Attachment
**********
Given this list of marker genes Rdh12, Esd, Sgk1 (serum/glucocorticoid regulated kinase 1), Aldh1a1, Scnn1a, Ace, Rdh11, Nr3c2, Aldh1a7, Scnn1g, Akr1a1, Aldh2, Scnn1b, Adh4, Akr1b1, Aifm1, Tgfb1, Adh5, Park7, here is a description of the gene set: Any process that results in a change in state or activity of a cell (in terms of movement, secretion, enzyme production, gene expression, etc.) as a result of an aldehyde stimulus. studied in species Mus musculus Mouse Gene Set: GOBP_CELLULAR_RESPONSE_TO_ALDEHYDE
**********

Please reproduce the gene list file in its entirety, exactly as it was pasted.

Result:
Given this list of marker genes Rdh12, Esd, Sgk1 (serum/glucocorticoid regulated kinase 1), Aldh1a1, Scnn1a, Ace, Rdh11, Nr3c2, Aldh1a7, Scnn1g, Akr1a1, Aldh2, Scnn1b, Adh4, Akr1b1, Aifm1, Tgfb1, Adh5, Park7, here is a description of the gene set: Any process that results in a change in state or activity of a cell (in terms of movement, secretion, enzyme production, gene expression, etc.) as a result of an aldehyde stimulus. studied in species Mus musculus Mouse Gene Set: GOBP_CELLULAR_RESPONSE_TO_ALDEHYDE